JAMES R. ARNOLD
The lightly armed Viet Cong had to find alternatives to compensate for their lack of firepower. They relied heavily upon mines and booby traps. A VC document analysing American tactics stated: 'US troops clumsy and vulnerable to booby trapping and mining.' Mines inflicted about half the damage and destruction American armour suffered. Mines and booby traps caused 10 per cent of US fatalities and 15 percent of wounds between 1965 and 1970. Furthermore, their presence served as a substantial tactical brake on ground operations. When a trap exploded to kill or maim, the infuriating knowledge that local civilians knew the location of nearby booby traps sometimes drove the survivors to commit savage atrocities.
The mortar attack had been a staple of Viet Cong tactics since the war began. Relying upon careful reconnaissance, a mission made easier by the near total lack of concealment of important posts within an Allied installation, the mortar crews prepared concealed firing sites and calculated firing angles before the bombardment began.
Thus they were able accurately to 'walk' their rounds across a base's important installations in a short, intense bombardment. This bombardment both inflicted losses and forced the defenders to keep their heads down. While the defenders were hunkered down, elite sappers spearheaded the effort to breach the defences.
Two approaches to fortifications: an American-built firing bunker defends the vital Long Binh base area, an important target for the Tet Offensive. Such positions were easily plotted by VC recon detachments.
Far less accurate were the free-flight 107mm, 122min and 140mm rockets. Rockets had figured prominently in Russian Second World War tactics, so it is not surprising that the Russians supplied rockets to their allies. The rocket's great merit was that it efficiently delivered a large explosive charge to the target. A 90-pound rocket, transported in two sections, could be carried to its launching site and propel a 35-pound charge to a target 10 kilometres distant. It required a conventional howitzer weighing some 3,300 pounds to equal this firepower. Thus the rocket had a much superior warhead-to-weight ratio. On the down side, rockets were inaccurate. They were useless for hitting discrete targets. Accordingly, Communist gunners employed rockets as area bombardment weapons, particularly against airfields and ammunition dumps, and to deliver sudden, stunning saturation fire to cover an assault. Nationwide, the typical first warning that the Tet Offensive was underway came when mortar rounds and rockets exploded on defensive positions.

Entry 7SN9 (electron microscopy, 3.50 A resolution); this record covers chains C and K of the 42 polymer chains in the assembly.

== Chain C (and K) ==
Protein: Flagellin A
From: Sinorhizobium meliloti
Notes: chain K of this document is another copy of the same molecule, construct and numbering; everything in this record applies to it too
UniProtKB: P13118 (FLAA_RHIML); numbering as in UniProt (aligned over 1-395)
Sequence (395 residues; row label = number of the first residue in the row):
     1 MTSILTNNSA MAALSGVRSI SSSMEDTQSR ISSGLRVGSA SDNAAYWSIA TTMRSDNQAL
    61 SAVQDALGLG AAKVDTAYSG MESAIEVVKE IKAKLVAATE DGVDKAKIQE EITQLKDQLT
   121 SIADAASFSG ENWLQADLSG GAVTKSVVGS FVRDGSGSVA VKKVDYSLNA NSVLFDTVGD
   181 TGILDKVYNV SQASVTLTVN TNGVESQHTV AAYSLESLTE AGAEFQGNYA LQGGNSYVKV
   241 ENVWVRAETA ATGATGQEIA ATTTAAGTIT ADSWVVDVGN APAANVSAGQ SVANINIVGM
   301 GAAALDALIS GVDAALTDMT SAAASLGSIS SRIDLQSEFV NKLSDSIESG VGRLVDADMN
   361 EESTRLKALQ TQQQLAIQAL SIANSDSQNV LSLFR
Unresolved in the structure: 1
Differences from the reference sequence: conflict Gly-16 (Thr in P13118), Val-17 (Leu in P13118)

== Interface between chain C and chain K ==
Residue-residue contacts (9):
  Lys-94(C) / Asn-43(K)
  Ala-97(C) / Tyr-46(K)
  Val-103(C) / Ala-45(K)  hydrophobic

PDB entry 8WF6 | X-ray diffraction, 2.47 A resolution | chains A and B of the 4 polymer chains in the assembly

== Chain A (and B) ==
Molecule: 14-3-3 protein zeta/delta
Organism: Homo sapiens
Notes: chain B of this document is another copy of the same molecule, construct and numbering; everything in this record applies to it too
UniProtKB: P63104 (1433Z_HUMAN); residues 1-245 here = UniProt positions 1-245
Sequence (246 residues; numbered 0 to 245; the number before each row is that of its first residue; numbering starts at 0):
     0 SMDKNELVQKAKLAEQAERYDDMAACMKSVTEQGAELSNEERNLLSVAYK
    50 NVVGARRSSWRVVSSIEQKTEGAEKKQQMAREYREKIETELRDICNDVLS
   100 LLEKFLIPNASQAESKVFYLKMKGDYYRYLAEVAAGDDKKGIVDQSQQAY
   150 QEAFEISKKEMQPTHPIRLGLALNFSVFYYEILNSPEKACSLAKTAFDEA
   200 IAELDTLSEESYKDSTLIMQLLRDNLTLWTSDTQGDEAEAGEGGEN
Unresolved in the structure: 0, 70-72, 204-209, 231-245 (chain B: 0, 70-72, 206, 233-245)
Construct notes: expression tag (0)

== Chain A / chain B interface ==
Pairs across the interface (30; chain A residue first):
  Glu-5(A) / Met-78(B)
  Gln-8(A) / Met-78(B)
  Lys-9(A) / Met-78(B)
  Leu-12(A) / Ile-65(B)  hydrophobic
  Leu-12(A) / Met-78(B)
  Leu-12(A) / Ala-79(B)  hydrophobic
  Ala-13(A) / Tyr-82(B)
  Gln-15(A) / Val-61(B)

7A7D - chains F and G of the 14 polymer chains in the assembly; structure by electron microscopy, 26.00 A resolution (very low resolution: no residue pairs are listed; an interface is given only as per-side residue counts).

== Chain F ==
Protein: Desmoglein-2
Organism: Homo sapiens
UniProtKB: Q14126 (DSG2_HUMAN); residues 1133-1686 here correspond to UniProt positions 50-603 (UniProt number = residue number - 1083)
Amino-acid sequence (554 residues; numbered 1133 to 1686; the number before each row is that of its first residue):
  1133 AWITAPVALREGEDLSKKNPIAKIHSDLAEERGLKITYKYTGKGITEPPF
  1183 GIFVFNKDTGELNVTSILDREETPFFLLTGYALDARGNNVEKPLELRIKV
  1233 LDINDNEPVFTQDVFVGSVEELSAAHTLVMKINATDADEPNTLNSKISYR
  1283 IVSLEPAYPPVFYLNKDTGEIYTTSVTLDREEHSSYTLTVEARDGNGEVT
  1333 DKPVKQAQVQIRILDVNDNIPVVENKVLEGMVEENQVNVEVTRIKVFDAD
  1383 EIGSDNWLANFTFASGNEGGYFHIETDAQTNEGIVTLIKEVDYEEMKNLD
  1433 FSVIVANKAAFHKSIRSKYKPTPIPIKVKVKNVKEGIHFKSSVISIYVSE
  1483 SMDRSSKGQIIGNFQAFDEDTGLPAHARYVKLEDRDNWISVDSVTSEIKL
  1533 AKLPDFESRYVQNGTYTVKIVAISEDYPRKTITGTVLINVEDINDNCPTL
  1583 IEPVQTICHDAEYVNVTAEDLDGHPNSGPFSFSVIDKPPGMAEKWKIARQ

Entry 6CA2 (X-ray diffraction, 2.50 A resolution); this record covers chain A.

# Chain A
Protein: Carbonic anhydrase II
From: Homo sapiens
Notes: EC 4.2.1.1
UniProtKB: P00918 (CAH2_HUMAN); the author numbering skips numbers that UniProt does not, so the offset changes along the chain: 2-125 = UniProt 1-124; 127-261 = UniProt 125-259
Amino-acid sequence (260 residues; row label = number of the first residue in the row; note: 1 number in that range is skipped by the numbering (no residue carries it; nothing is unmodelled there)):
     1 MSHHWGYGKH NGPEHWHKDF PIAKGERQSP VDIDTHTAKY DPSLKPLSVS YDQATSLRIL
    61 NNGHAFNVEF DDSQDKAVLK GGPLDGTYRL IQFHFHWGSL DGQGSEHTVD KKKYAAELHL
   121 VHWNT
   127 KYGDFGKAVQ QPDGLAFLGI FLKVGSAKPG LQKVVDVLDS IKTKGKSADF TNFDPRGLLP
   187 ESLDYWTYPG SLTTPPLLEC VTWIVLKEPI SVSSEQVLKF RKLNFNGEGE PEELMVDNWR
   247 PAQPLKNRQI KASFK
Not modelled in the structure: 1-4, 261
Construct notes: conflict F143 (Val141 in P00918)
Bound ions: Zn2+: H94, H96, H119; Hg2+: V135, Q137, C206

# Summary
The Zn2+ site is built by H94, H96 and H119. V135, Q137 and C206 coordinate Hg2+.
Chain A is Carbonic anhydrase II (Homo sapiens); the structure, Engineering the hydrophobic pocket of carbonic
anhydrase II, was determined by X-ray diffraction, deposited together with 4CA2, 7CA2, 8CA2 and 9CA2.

In contrast, a VC bunker built to withstand direct hits from artillery and bombs is extremely well camouflaged.
Only along the DMZ did the North Vietnamese Army employ tube artillery. In late 1967 it hauled Russian-designed 130mm field guns into fortified firing positions and began the long-range bombardment of Marine positions. To American generals, this was reminiscent of Dien Bien Phu, and was one more factor drawing their attention north as the Communists prepared for the real assault elsewhere.
In spite of this calculus, the Communist high command's plan called for its soldiers to switch their tactics completely. For the first time in the war, they were to capture and hold selected objectives throughout the country. To do this they had to mass - and this would provide unmistakable targets for US firepower.